Was the out of hours opt-out a mistake?
Professor Roger Jones believes the opt-out from out-of-hours care, along with resistance to extending hours, has left GPs looking lazy and greedy. But the GPC’s Dr David Bailey insists the out-of-hours opt-out was essential, and that it is funding cuts that are responsible for the decline in services
Professor Roger Jones believes the opt-out from out-of-hours care, along with resistance to extending hours, has left GPs looking lazy and greedy. But the GPC's Dr David Bailey insists the out-of-hours opt-out was essential, and that it is funding cuts that are responsible for the decline in services
During the consultation on the new GP contract, in which we withdrew from out-of-hours care, our negotiators presented us with a choice about as difficult to make as being asked whether we would prefer a holiday in Blackpool or Barbados.
No Centre Parcs option, no time-share in Marbella. Black and white, in or out.
In retrospect, this was a mistake. It would have been much better to have provided us with a range of options, tailored to individual GPs and their practices, accompanied by appropriate funding, for continuing to provide personal out-of-hours services.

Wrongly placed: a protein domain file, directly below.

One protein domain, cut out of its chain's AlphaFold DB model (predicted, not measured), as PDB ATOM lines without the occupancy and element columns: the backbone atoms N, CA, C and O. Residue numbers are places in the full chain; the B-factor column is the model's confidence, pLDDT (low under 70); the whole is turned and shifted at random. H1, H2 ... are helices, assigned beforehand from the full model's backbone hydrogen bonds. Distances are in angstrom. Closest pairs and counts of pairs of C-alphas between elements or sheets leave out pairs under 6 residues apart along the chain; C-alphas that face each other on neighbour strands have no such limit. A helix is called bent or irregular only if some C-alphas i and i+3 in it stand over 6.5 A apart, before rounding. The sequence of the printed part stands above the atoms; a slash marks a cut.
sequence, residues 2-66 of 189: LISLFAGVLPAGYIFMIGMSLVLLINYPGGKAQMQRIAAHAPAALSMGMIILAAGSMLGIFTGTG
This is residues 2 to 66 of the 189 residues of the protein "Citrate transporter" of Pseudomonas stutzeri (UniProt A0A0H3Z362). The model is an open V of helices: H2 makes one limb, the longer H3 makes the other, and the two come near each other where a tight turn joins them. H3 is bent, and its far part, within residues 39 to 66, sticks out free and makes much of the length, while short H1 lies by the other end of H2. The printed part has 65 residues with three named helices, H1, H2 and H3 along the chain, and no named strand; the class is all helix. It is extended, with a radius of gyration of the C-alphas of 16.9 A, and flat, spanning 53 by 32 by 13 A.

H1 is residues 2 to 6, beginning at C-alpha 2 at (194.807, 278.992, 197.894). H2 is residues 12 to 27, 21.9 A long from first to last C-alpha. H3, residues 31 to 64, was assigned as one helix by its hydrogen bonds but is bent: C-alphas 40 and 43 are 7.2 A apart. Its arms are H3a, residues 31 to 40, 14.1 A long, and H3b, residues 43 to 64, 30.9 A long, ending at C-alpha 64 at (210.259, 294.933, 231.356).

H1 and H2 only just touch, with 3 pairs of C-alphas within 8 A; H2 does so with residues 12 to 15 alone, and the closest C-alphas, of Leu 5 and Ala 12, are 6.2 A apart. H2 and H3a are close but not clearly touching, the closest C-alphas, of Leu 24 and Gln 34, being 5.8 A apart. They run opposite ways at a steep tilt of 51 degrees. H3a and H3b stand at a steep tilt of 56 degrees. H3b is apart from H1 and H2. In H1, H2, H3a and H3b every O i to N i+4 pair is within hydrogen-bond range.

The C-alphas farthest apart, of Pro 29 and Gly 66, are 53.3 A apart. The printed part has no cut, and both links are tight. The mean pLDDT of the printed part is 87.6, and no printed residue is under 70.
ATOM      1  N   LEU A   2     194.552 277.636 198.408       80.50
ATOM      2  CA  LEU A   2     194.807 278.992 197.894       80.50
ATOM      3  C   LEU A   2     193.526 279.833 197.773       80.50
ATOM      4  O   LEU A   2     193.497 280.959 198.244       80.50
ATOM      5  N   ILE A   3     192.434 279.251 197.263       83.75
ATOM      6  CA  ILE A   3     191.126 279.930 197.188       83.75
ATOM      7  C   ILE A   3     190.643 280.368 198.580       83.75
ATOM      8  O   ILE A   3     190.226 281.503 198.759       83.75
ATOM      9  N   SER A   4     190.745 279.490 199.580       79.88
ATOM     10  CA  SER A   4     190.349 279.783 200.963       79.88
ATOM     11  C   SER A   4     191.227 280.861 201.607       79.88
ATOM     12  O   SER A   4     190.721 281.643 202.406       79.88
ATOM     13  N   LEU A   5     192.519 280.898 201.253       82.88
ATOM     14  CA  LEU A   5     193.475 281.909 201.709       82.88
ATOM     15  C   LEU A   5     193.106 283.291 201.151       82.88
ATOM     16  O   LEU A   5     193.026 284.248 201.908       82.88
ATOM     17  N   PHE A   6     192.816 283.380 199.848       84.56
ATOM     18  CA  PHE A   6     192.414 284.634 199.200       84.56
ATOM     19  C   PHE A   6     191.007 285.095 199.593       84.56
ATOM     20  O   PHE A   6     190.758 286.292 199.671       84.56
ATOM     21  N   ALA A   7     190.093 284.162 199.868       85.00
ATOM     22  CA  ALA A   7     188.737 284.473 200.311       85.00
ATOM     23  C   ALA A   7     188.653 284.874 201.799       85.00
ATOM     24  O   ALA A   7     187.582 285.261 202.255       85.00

Instead, in many parts of the country we now have out-of-hours services that are increasingly dislocated from mainstream general practice and often provided by doctors without appropriate training in UK primary care.
There is a strong suggestion that over the last three years, as a result of our retreat from out-of-hours commitments, hospital casualty attendances and patient complaints about calls have risen sharply, amid questions over the adequacy of out-of-hours provision.